Insight from WFPD: Don't become a statistic, remember to click it
The number of deaths on North Dakota roads in 2011 has surpassed last year's total, with one-and-a-half months remaining. One hundred and twenty-five people had died on North Dakota roads by mid-November of this year. The 125 dead were the result of 113 crashes which occurred during the time reported. That compares to 105 fatalities in all of 2010.
Sixty-four of the reported deaths occurred in 43 alcohol related crashes. Another common denominator in the fatalities was the failure to use occupant restraints. So far this year, approximately 70 percent of the people killed weren't wearing seat belts. Many of the crashes involved single vehicles which left the roadway and rolled. Unrestrained, the occupants were partially or completed ejected.
Over-driving the roadway conditions and over-steering contribute to a great number of the traffic crashes. The condition of the road surface can change quickly due to precipitation, ice or compacted snow or other materials found upon the roadway. When the tires of a vehicle no longer have the friction necessary to maintain traction with the road surface the driver has lost control. By slowing down and avoiding abrupt attempts to steer or brake the vehicle the tires will typically regain traction and the driver will reestablish control.
Over-steering normally occurs when a vehicle begins to leave the roadway. The driver attempts to steer the vehicle back onto the roadway by abruptly turning the wheel. The sharply turned wheels will no longer roll forward in their normal state but will slide sideways on the sidewall of the tire. The increased friction may cause the vehicle to go into a sideways skid. Once in a skid, the vehicle will continue its sideways movement until it losses momentum or the tires catch against an obstruction and the vehicle rolls over.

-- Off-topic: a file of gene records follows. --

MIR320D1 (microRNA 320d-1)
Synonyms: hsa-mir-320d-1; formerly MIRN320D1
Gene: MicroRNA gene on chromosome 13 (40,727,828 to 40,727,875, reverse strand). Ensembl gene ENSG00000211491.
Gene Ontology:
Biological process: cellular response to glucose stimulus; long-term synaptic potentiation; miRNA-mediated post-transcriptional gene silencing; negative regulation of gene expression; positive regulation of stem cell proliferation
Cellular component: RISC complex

A driver must learn to anticipate conditions that may affect the condition of the road surface and adjust their driving accordingly. Changing weather conditions or construction activity ahead can signal a hazardous condition may be present. A vehicle traveling at a speed greater than the conditions allow can result in the loss of the driver's ability to properly control the vehicle.
Always drive defensively by anticipating the worst road conditions you may face. Protect yourself and the other occupants. As soon as you take your place in a motor vehicle you should secure your seatbelt. Your next action should be to ensure all the other occupants of the vehicle are properly secured. Click it, every time every trip.